Board reps fight GPA conditions

The Board of Regents will now require student representatives to hold a GPA of 2.5 or higher.

The Board of Regents discusses the strategic plan for the University and the institutions role in solving global agricultural and natural resources sustainability challenges on Friday afternoon at McNamara Alumni Center.

Holly Peterson

The Board of Regents discusses the strategic plan for the University and the institution’s role in solving global agricultural and natural resources sustainability challenges on Friday afternoon at McNamara Alumni Center.

by Meghan Holden

The University of Minnesota’s Board of Regents has made it a little tougher to become one of its student representatives — but students leaders say in doing so, the board is overstepping its role.

Under policy revisions passed Friday by the board, only full-time students with a GPA of 2.5 or higher can be selected as representatives. While regents say it’s a fair expectation, some students oppose the measure, saying it weakens their voice in the selection process.

 “The larger concern for me is the Board of Regents dictating who students can select for students,” said Matt Forstie, chairman of the Minnesota Student Legislative Coalition. “[The policy changes] really infringe on the decision-making rights that the students have.”

The Minnesota Student Association and Graduate and Professional Student Assembly join each spring to choose four student representatives from the Twin Cities campus to serve the following academic year. One student is selected from each of the University’s four other campuses by their student governments.

The student representatives offer opinions to the board but don’t vote on official measures.

At the Friday board meeting, regents briefly discussed the policy before unanimously approving it. Those who spoke said the GPA requirements are necessary because students who seek these positions should already be proficient in their studies. They said the change shouldn’t negatively affect the
process.

“This additional service, while important, is secondary to the academic progress of their making, and we think it’s a reasonable threshold to meet,” said Board Chair Richard Beeson.

Previously, there was no GPA requirement for student representatives. The board originally proposed a 3.0 GPA requirement in February but later lowered it after voiced opposition.

Despite the compromise, student representatives to the board said they wish they would have had a more open dialogue with the board before it voted to tighten the regulations, adding that they would have preferred talking with the regents directly rather than going through the board’s office.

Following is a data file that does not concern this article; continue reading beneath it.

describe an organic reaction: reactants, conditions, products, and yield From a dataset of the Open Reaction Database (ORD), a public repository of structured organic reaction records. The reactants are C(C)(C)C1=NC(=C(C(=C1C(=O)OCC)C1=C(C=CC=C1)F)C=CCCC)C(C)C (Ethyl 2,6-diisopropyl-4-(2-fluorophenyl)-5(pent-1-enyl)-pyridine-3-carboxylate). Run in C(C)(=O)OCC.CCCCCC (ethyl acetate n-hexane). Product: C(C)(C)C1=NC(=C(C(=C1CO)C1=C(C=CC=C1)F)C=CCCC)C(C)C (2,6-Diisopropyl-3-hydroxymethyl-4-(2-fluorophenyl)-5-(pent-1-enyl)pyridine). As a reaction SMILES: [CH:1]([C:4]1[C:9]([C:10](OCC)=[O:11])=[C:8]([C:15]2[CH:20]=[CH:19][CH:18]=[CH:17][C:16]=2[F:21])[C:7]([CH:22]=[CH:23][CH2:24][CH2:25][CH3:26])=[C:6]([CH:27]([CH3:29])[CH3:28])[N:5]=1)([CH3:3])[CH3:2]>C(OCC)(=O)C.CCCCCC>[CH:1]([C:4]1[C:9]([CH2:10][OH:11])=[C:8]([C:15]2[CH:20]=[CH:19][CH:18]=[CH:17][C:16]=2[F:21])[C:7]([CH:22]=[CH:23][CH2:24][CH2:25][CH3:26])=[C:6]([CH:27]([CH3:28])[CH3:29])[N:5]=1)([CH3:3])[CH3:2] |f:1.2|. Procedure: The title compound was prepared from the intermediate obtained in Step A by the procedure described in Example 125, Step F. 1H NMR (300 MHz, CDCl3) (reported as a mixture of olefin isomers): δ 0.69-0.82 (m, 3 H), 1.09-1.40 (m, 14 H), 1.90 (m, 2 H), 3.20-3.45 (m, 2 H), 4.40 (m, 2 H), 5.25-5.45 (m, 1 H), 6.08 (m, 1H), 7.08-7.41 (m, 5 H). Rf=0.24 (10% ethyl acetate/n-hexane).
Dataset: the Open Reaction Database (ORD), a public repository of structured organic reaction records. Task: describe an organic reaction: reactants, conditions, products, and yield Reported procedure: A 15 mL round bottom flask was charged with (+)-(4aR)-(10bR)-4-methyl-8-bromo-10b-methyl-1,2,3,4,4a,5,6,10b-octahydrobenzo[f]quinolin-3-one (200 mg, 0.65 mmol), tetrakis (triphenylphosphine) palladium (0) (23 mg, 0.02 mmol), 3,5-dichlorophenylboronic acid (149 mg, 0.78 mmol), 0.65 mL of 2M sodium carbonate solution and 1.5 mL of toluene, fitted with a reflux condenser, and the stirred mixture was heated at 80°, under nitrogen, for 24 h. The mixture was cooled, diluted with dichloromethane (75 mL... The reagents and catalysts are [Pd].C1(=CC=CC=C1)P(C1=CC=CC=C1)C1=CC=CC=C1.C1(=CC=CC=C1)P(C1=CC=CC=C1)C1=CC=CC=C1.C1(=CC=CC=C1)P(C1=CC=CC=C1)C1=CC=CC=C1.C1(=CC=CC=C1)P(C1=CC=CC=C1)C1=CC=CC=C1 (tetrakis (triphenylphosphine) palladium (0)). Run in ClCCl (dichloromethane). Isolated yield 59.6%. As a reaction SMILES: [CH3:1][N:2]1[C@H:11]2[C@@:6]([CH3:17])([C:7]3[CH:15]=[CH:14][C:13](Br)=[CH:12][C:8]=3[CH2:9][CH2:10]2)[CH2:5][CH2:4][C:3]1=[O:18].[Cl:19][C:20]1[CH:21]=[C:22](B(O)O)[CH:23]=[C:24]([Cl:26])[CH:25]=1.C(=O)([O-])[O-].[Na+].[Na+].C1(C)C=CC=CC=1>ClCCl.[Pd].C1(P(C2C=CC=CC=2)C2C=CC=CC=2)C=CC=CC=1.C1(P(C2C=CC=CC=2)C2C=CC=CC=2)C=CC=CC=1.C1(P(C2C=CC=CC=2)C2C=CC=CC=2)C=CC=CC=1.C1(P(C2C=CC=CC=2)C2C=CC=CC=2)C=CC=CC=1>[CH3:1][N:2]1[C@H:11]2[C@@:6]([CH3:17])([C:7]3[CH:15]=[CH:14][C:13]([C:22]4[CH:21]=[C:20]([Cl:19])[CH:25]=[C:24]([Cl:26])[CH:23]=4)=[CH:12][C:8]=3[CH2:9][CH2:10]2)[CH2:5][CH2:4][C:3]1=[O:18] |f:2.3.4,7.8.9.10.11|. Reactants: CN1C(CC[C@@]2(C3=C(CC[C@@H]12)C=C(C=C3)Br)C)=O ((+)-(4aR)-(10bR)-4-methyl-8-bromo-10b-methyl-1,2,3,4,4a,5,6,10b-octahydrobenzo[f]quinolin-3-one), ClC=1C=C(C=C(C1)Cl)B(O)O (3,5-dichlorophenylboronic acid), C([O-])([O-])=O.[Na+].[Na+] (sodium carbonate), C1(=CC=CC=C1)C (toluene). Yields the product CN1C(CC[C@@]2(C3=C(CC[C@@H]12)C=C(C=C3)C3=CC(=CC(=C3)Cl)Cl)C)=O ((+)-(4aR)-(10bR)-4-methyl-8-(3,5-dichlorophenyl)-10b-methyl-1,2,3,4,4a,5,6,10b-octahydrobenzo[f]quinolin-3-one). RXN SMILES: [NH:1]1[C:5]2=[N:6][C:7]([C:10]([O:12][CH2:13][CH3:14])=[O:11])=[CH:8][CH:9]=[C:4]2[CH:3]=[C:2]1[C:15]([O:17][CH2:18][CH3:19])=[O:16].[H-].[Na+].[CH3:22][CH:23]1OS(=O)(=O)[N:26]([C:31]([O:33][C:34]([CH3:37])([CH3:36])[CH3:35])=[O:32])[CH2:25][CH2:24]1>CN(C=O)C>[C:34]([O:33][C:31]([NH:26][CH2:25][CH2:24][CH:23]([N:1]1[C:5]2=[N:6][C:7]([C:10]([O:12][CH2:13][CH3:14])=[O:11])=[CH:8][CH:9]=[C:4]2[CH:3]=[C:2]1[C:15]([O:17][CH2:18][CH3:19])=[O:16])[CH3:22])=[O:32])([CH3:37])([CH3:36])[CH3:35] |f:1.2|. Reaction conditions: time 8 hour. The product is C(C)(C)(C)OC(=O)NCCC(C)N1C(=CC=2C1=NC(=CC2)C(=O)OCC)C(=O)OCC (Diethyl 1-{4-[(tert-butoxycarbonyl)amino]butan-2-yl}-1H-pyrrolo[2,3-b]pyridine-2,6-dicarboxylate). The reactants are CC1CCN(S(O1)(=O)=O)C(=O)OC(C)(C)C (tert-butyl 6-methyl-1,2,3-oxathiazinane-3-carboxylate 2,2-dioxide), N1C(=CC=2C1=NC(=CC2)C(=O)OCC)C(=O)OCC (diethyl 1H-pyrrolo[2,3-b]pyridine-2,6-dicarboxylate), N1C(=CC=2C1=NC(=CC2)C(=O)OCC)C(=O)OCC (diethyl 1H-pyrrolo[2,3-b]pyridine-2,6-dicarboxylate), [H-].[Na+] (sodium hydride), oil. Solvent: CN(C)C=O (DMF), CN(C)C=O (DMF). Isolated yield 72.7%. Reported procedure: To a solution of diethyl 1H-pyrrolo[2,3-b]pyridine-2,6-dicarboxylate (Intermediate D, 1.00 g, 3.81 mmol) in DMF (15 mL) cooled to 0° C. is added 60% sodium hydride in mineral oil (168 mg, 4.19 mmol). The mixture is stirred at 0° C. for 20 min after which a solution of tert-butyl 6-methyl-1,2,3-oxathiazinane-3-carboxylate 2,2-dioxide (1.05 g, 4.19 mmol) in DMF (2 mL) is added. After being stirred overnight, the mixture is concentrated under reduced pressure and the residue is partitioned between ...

“I feel like it passed pretty quickly and there was very little discussion,” said Joelle Stangler, MSA’s ranking representative to the board.

She said while setting academic standards isn’t bad, it narrows the application pool and could potentially disqualify capable students.

“It puts us in a very awkward position because we know that that person’s the best, and then there’s this arbitrary standard being put in place,” she said.

Joseph Daniewicz, vice chair of student representatives to the board, said the GPA requirement is “troubling” and creates a negative stigma for students who fall below the mark.

“I’m incredibly disappointed that it passed,” he said.

The new policy change also eliminated the alternative student representative position — someone who serves as a substitute when representatives are absent — a move also contentious with the student
associations.

But students didn’t oppose all of the changes. The expectations for the representatives, like requiring attendance and clarifying how much time the job requires, are clearer in the new policy and will help applicants be more aware of what they’re signing up for, said Meghan Mason, chair of student representatives to the board.

The regents’ main motive for passing the policy changes was to set clearer expectations, Regent Abdul Omari said.

Beeson said having students’ fresh perspective on the University is an important part of the governance structure. 

“Having somebody connected at different parts of the life cycle is really good,” he said.